She was born in Nelson, but Sophie Barclay's family moved to Wellington when she was 10 months old. Her brother is currently at university studying surveying, while her mother works for ACC and her father teaches English in China.
Sophie attended Wellington Girl's College and completed her tertiary education at Victoria University where, after five years of study, she graduated in 2014 with a double degree: a Bachelor of Law and a Bachelor of Arts in History and Classical studies. Sophie joined Nelson law firm Zindels Barristers and Solicitors in 2014, before being admitted in September the same year.
When did you realise that you wanted to be a lawyer?
While Sophie has always been interested in the law, it wasn't until her fifth year of law school that she realised she truly wanted a career as a solicitor; and classics and law tie together well: "I'm quite good at reading old documents. If they're getting me to read a 150-year-old conveyancing document, I've got practice at it."
What do you enjoy most about being a lawyer?
"It varies. A lot of the research stuff is really fun. So much of what I do is social work and making sure people have somewhere to go and be able to access the systems that are there."
And is there anything that made you lean toward your chosen fields?
"I got the job, and the bits I do in my office I really enjoy. There isn't that much focus on what you do as a generalist lawyer."
Sophie does have an interest the law relating to government agencies. She practices ACC law and is developing her practice in family law while working at Zindels.
Is there anything you wish you learnt in law school that wasn't covered, either in the study or practically?
"Legal aid and a whole lot more of the real parts of it."
Sophie says that while she was in law school little to no attention was paid to the practice of legal aid. It wasn't until she began working on her professionals that she was exposed to legal aid.
Sophie, like a lot of young lawyers, has the viewpoint that law school is for education and that the job is where you really learn how everything works. "In law school you get the questions, you do the opinions but you don't apply it so much, and you don't do much of courtroom etiquette."
After finishing your study, did you find the job matched the expectations you had in school?
"It didn't. But I didn't like law school." She laughs and continues, "It is very different to what I was taught. You learn so much more in your first couple of years working than you ever did at university."
Can you tell me about anyone who inspires you?
"My bosses are great. A lot of the barristers and solicitors in Nelson have also been really good and showing me what they're doing and what can be achieved.
"It's great having such a range of people who are willing to talk to me about what they're doing and are demonstrating different ways that you can be a lawyer."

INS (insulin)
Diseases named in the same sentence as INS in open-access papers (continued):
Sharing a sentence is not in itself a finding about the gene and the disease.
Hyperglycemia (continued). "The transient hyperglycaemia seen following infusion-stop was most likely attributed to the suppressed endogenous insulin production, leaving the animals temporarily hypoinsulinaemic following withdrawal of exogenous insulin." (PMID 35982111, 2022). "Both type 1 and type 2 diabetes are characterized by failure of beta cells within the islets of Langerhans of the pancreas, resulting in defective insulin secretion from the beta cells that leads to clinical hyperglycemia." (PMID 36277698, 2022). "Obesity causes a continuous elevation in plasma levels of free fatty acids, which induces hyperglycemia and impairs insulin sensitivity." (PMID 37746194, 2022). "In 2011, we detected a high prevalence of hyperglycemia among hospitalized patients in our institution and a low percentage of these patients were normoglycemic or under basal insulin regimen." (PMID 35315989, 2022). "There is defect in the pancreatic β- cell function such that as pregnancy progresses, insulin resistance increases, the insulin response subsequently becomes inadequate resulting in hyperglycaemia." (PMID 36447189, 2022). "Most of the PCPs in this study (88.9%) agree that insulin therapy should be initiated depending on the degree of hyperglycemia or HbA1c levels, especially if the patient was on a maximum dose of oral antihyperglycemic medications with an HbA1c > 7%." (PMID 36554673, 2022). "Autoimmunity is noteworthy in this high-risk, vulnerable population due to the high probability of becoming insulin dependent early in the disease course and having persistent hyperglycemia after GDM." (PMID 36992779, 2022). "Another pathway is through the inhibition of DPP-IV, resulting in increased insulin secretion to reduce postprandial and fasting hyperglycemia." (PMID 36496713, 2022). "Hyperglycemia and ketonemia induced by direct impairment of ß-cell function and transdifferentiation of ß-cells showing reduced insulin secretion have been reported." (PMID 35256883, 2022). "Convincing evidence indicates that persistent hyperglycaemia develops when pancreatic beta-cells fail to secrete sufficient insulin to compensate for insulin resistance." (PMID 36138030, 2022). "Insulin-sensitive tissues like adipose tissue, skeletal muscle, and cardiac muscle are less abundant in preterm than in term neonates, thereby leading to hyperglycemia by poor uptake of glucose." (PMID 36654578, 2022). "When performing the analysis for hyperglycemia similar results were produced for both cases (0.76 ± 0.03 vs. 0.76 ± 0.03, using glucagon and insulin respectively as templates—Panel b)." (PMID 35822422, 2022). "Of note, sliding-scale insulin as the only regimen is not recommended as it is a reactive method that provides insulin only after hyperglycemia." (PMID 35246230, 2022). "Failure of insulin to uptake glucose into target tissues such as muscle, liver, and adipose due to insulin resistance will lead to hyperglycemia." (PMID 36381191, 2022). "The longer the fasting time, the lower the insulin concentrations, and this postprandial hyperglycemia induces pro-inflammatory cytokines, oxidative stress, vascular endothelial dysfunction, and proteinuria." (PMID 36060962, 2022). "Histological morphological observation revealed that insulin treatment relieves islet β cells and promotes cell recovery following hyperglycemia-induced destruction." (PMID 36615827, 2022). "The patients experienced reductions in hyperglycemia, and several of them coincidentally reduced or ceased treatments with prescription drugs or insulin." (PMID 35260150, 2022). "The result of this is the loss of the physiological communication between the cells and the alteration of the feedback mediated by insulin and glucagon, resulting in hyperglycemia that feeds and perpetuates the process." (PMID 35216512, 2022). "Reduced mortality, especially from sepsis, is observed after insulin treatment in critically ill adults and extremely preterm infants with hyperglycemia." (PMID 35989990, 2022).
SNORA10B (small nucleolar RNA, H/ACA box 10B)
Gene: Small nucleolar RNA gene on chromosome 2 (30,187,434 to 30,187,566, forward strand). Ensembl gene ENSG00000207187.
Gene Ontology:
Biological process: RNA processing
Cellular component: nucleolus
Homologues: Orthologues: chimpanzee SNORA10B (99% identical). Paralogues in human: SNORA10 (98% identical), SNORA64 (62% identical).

Are there any issues currently facing young lawyers and/or the legal system as a whole that you'd like to highlight?
Sophie also works in legal aid and highlights important, and problematic issues currently facing the legal aid sector that is rarely discussed. She says of the training, "With legal aid, you've got a year supervised, and for civil and family law you have 18 months supervised which means once legal aid has approved you practicing, you need to have someone sign off your invoices, you need to have appropriate supervision and you need to have someone who has done that sort of law enough to sign it all off."
She continues, "Before they've approved you, even if you are a lawyer, you can only claim as a law clerk and so that means you can't take legal instructions and get legal aid money for it, and you can't appear in court and get money for it."
Sophie points out that legal aid cases can be paid around half as much as some of the larger firms on private cases. She says that this can make it hard for a firm to make money off legal aid work alone, yet the work is just as important as private cases.
The release of the 2016 Budget shows that $76 million extra has been allocated by the Government for legal aid. It will be injected into the sector over the next four years, with $20 million in 2015/16 to enhance access to legal aid and community law centres. Though, it might take more than just a financial band-aid to fix the issues within the legal aid system on a long term basis, education and red-tape-madness seem to be just as big a problem in this sector.
Moving on to a lighter note, what are your favourite ways to disengage from the job?
Sophie enjoys drawing and reading fiction books as a way to disengage from the job and enjoys listening to musicals and she is currently listening to the musical Hamilton at the moment as a way to decompress.
Angharad is a Wellington journalist.